‘Tis the season for Goose Island’s annual release of their Bourbon County line of beers. With this year’s release, the product line has grown to include a barrel-aged English-style barleywine in addition to their very tasty imperial stout offerings. Beer geeks around the country are giddy at the thought that this beer could be of the same lineage as King Henry — many a beer geek’s White Whale. It’s been over a year since I’ve sampled King Henry, but if my memory serves me correctly, this is a relatively similar beer.
Purchased: 12/5/13 – $24.99 per 12 oz. 4-pack
Alcohol: 12.1% ABV
Commercial Description from Website:
Aged in the third-use barrels that were once home to Kentucky bourbon and then our renowned Bourbon County Stout, this traditional English-style barleywine possesses the subtlety of flavor that only comes from a barrel that’s gone through many seasons of ritual care. The intricacies of the previous barrel denizens – oak, charcoal, hints of tobacco and vanilla, and that signature bourbon heat – are all present in this beer. Hearty and complex, Bourbon County Brand Barleywine is a titan and a timeline; a bold, flavorful journey through the craft of barrel aging.
Reviewed as a BJCP Category 22C. Wood-Aged Beer (English Barleywine base).
Lots of big, sticky malt dominates the aroma. Most apparent on the malt side is a rich and luscious deep caramel as well as some molasses. There is a ton of pleasant oxidized malt character reminiscent of dark fruit and tart cherry — likely a consequence of the micro-oxidation that occurred while in the barrel. There is a surprisingly light oak character that has hints of vanilla and toasted coconut, which blend well with the base beer. Some hot alcohol is apparent, but it is minimal considering the high ABV. No hop aroma.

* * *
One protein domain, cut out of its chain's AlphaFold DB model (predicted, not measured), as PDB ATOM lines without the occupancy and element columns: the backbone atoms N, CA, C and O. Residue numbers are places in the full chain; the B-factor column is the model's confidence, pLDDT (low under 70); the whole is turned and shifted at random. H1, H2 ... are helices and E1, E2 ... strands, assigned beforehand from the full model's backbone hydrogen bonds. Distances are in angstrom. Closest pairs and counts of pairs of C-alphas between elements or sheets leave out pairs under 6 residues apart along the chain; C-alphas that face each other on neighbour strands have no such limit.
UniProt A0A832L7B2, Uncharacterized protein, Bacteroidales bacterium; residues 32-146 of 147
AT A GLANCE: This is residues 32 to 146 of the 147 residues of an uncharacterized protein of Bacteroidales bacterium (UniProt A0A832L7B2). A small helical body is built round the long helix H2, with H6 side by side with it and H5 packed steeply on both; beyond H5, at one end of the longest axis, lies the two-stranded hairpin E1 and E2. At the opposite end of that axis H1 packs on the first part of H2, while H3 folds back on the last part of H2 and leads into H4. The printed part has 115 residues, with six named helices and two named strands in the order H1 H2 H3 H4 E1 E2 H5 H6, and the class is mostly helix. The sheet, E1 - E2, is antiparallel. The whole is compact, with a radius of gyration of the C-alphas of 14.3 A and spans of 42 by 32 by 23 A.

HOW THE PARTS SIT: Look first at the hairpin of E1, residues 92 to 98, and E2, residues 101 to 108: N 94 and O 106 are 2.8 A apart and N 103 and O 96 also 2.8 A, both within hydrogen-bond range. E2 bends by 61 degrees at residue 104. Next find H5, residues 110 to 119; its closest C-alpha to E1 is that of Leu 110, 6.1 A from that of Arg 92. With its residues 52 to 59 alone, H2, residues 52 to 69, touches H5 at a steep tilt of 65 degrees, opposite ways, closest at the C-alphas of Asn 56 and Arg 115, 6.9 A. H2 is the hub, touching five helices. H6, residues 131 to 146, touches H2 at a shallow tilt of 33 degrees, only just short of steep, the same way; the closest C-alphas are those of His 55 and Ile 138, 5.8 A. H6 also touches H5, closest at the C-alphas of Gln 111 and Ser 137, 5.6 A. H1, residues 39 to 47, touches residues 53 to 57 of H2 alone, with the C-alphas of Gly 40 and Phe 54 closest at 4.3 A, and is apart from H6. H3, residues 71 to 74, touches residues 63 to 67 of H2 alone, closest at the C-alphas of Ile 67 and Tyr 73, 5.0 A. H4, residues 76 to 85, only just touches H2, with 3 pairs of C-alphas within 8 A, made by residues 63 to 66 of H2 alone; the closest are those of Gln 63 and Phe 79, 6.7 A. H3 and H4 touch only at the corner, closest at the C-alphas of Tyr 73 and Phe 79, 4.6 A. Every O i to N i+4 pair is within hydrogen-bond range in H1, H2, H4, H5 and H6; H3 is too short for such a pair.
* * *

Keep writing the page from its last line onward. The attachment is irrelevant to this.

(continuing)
Very deep mahogany — almost black. The beer is clear with a minimal tan head. This is an attractive beer, but a few shades too dark for the style.
There is a richness to the malt that fills the palate with flavors of dark caramel upfront and toasty biscuit and bread crust on the back end. Again, there is lots of oxidized malt that comes off as raisin-like in the flavor. There is some definite boozy hot alcohol, which actually helps balance the heavy-handed malt sweetness. The hop bitterness is barely enough to balance the large amount of sweet malt. The bourbon flavor is definitely present, but not nearly as intense as other beers in the Bourbon County line.
Mouth Feel: (2/3)
“Chewy” is a fitting description of the mouthfeel. The beer is slightly slick and leaves the mouth a bit tacky and sticky. The carbonation is very soft, which serves to enhance the full-bodied nature of this beer. The beer is a bit syrupy on the finish, which detracts from the overall impression of the beer.
Overall Impression: (8/10)
This is a big and intensely complex malt-bomb. If that’s what you’re in the mood for, this beer will greatly exceed your expectations. A touch more attenuation seems like it would help the beer out in terms of drinkability (if there is such a thing for a 12.1% beer). There are some prominent oxidized notes in this beer that are pleasant, but not something I’d want to enhance by aging the beer any further. This would work well as a dessert beer or replacement for something like a Sauternes paired with a Roquefort cheese.
Score: 38 / 50 (Excellent)